Art History Associate Professor Marek Wieczorek was in Amsterdam from February to mid-June as a Fellow at NIAS, the Netherlands Institute for Advanced Study in the Humanities and Social Sciences. Inspired by and affiliated with Princeton’s Institute for Advanced Study, NIAS was founded in 1970 and is the first institute of its kind in Europe. It promotes interdisciplinary and curiosity-driven research, and it awards approximately thirty fellowships each year to scholars from around the world.
Wieczorek's NIAS project title is the same as the working title for a long-term book project: Visionary Spaces, 1920-1930: Cross-Disciplinary Abstract Environments and Early Models of Transnationalism. As he said in his NIAS application, "The premise of the proposed book is that the merger of the arts into visionary spaces was more than symbolic, signaling not so much an international, but an early form of transnational ethos, meant to instigate equity and cross- disciplinary collaboration in all fields of human activity through the harmonization of formal elements…" Wieczorek has written previously about the Dutch art movement De Stijl and practitioners such as Theo van Doesburg, Piet Mondrian, and Georges Vantongerloo. During his time at NIAS, he planned to do research in Dutch / German collections and write chapters on The Bauhaus, the constructivists El Lissitzky and László Moholy-Nagy, Polish abstraction, and Dadaist Kurt Schwitters. The NIAS environment is conducive to productive interdisciplinary exchanges and conversations with other fellows, which positively affect research and writing.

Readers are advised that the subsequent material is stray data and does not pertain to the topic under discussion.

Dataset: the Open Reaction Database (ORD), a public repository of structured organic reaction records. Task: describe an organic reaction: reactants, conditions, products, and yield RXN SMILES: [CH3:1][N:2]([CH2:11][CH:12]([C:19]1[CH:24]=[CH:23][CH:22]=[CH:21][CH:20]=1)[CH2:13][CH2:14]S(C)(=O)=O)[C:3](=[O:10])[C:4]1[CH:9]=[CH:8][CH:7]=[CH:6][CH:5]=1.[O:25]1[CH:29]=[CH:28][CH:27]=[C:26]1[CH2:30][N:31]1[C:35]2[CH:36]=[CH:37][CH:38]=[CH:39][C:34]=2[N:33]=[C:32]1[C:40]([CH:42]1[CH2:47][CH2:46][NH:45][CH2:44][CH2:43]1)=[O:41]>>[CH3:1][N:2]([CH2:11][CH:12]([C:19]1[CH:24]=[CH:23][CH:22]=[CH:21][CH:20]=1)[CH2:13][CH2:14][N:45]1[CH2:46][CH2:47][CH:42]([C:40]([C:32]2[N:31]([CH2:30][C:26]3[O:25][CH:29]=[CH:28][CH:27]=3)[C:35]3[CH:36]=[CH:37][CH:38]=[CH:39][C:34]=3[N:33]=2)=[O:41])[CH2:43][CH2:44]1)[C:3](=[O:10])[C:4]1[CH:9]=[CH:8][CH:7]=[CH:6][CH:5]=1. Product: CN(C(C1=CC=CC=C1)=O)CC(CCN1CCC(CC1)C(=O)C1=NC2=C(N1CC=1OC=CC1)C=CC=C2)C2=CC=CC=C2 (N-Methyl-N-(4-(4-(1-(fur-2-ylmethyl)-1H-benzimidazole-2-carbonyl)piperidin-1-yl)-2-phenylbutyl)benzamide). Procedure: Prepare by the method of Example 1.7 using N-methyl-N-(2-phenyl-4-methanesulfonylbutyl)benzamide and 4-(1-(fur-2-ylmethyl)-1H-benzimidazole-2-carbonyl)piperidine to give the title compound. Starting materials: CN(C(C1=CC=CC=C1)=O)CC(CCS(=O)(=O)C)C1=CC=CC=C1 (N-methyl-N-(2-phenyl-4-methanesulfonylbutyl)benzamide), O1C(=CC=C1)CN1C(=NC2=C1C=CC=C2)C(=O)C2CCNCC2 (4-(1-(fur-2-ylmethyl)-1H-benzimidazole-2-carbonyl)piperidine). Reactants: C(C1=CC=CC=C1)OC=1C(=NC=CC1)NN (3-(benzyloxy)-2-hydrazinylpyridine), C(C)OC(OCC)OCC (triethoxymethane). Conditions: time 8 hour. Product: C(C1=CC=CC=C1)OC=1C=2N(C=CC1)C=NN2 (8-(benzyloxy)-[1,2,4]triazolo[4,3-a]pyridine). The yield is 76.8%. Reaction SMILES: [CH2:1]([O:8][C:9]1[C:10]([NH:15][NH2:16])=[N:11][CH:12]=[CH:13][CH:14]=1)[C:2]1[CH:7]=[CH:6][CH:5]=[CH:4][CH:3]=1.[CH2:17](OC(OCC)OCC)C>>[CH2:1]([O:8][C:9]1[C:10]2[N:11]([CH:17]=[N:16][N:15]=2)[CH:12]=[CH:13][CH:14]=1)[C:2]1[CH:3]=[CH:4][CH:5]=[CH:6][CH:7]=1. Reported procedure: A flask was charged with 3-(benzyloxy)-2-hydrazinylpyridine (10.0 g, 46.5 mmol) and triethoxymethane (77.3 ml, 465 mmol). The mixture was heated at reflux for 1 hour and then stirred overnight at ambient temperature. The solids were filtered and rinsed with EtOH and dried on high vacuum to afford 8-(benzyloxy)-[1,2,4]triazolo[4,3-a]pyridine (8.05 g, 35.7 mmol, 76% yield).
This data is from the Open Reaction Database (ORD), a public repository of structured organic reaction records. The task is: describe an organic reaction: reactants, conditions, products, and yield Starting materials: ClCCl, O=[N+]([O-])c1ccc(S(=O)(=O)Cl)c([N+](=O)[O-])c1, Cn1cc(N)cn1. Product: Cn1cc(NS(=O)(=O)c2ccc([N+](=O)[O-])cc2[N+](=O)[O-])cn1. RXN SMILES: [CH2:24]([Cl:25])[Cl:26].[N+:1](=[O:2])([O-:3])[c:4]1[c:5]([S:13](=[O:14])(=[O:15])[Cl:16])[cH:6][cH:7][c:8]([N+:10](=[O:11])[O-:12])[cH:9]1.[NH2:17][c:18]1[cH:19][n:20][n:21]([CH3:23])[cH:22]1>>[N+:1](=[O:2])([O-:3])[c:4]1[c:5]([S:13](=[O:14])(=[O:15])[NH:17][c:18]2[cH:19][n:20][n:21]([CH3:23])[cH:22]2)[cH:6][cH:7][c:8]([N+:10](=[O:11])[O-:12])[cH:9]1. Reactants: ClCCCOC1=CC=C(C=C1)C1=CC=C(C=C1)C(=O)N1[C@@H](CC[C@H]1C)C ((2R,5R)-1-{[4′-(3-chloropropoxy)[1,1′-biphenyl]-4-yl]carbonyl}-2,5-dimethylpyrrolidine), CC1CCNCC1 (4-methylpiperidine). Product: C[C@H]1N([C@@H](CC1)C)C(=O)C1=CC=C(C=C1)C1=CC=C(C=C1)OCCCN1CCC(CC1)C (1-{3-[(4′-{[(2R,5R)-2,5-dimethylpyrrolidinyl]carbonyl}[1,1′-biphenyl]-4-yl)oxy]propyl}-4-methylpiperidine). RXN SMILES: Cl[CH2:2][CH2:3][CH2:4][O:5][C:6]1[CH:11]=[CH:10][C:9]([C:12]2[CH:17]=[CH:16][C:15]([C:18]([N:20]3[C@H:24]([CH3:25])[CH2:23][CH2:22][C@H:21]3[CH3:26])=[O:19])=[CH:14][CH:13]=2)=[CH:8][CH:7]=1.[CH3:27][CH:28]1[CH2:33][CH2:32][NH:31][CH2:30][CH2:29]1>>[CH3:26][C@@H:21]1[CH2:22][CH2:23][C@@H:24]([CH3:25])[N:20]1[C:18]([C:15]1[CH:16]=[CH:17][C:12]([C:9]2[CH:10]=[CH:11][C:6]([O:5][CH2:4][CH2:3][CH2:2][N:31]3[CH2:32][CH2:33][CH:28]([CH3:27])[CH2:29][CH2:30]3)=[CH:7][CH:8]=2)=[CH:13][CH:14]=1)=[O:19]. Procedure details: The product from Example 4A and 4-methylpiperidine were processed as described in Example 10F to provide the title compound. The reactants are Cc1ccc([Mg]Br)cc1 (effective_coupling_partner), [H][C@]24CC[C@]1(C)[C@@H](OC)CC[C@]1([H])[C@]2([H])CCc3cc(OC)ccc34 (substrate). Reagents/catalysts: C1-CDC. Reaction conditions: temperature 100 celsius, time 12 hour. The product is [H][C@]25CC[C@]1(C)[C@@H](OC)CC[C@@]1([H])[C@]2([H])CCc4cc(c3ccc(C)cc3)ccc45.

The pandemic altered some of Wieczorek's plans. Here is what he reports:
"Unfortunately, COVID-19 impacted the normal experience at NIAS in that the various informal meetings, lunches, and bi-weekly live seminars soon were replaced by the more structured and impersonal format of Zoom conferences. Because travel was restricted, and offices and libraries closed, I shifted some of my intended work to a related project that stemmed from a find in a private archive of photographs showing missing Mondrian paintings. Work on these paintings and on the Merzbau by Schwitters will eventually be integrated into the larger book project, on which I am making steady progress. Despite the pandemic, this fellowship has been fruitful, and I have been grateful to have my family with me throughout it."